This article is the third article in a series on house church.  You can find the first article about my journey to house church here, and the second article about the communal nature of house church here. Recently I was talking with a younger Christian friend about the cyclical nature of worship styles and preferences. Based on anecdotal evidence and personal intuition, I suggested that college-aged persons may be more and more drawn toward traditional expressions

Jarrett Dickey 2
16 Jan 2017

Repite, por favor

I recently mentioned an article I had seen in First Things to a Baptist friend of mine as we were driving around the Greater LA Area. The article points out that societies without a deep appreciation for ritual often find themselves on a never-ending quest for sincerity. This observation corresponded with the experiences of both my friend and myself; our common evangelical upbringing was steeped in a desire for “realness”—undoubtedly a good-hearted phenomenon, but a

Christian McGuire 2
02 Dec 2016

Why Liturgy?

The crowd enthusiastically chanted, “TEN! NINE! EIGHT!” “SEVEN! SIX! FIVE! FOUR!” The smoke from the smoke machine filled the auditorium as the strobe light flickered with increasing intensity, and the giant screen above the center of the stage continued the countdown. “THREE! TWO! ONE!” Everyone immediately erupted in a glorious uproar as five hipsters ran onto the stage and began playing loud music with ripping guitar solos, cool sound effects, and a light show that

Wesley Walker 104
07 Oct 2016

Anglicanism: Catholic, Evangelical, or Both?

When someone who was raised in an Evangelical Protestant setting goes to an Anglican church, it might seem very Catholic. There’s a crucifix with Jesus’ body hanging on the cross, the altar is at the center, and the pulpit is off to the side. There may be icons and a rail to kneel at for Communion. If they stay for the Mass, they might see something that very closely parallels a Roman Catholic service. The

Wesley Walker 1
12 Aug 2016

It’s Time to Stop Treating “Religion” Like a Bad Word

Earlier this week, Relevant Magazine posted an article titled, “Entertainment, Modern Worship and What God Really Desires.” In it, author Jesse Carey praises contemporary church bands like Hillsong, Jesus Culture, Planetshakers, Desperation, and others. While he does acknowledge some issues with the trajectory of modern “worship,” he affirms its usefulness and encourages readers, “Just because something has elements associated with ‘entertainment,’ doesn’t disqualify it from being worshipful. Game fans have reported weeping in response to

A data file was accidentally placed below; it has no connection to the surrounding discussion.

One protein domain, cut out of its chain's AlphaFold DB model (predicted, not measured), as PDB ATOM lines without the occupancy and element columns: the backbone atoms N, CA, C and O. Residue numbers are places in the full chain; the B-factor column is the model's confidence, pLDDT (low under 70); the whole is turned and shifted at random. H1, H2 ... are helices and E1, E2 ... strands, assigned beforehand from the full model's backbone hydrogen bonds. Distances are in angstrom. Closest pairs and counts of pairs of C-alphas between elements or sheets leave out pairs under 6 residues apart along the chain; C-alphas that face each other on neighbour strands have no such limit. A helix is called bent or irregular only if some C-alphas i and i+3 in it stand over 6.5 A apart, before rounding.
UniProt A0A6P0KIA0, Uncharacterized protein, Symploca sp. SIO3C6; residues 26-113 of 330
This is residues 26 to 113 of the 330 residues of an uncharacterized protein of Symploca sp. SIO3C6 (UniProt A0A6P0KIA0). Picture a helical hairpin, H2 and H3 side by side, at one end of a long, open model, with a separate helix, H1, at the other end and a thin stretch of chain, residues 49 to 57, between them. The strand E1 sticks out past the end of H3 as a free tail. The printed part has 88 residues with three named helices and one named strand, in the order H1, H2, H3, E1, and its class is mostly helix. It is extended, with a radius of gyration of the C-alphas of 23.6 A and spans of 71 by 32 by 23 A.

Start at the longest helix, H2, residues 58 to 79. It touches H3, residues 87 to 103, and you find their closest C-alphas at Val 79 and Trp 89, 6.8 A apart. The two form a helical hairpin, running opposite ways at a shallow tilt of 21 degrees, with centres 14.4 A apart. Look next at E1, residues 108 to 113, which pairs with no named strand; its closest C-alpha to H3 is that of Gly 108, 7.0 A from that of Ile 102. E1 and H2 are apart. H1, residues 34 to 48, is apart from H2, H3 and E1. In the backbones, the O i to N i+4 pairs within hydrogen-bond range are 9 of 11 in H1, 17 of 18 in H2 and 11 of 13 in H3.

Wesley Walker 2
28 Jun 2016

The Crisis in the Architecture of the Modern Megachurch and How to Fix It

Cookie-cutter houses and generic shopping centers are peppered across the fantastically unremarkable and uniform American suburbia. An appreciation of truly beautiful architecture has been jettisoned for the functionality demanded by a consumeristic culture. Alain de Botton, in his book The Architecture of Happiness, explains that “Bad architecture is in the end as much a failure of psychology as of design. It is an example expressed through the materials of the same tendencies to not understand

Wesley Walker 1
13 Jun 2016

Modern Liturgical Denial and UnBiblical Anthropology

I have been reading a lot about St. Benedict these days.  I’ve been curious about him for a while now, but I am now finding the need to immerse myself in his ways and his teachings.  For one, my family and I are coming into the Anglican fold and, in the process of seeking ordination, I am going to begin studying this fall at Nashotah House Seminary.  One of the incentives for reading St. Benedict

TJ Humphrey 3
03 Feb 2016

On the Boringness of Church Services

Perhaps the greatest excuse given for a Christian’s lack of regular Church attendance and involvement, which I have often heard as an aversion to the liturgical richness of the Orthodox Church, is the repetitive and abysmally boring nature of the services. Why is it that liturgy and repeated traditions are such a difficult obstacle for so many, especially in the modernized West? Why are we made to feel restless and obligated to attend, rather than

Joseph Green 3
29 Sep 2015

The Gift of Ceremony

The way a congregation worships is very important. It is part of their identity and serves as a public demonstration of their beliefs. The use of liturgical rites and ceremonies is one of the means by which a church makes a confession of faith, both to their members and the greater public, and it makes sense that differences in practice can fuel dissent and controversy. However, even while these rites and ceremonies set congregations apart

Nicholai Stuckwisch 0
05 Aug 2015

Liturgy Versus Lecture – Part 2: Common Criticism of Formal Worship

In the first part of this study an investigation was made into the evidence available on what the earliest Christian worship communities were like, as opposed to a common misconception in many Western congregations that it was extemporaneous and non-liturgical; and all degraded into nominal rigidness and hierarchical corruption after the legalization of the faith under Constantine.  Having addressed this presupposition, attention will now be given to the purpose and meaning behind a seemingly antiquated

Joseph Green 2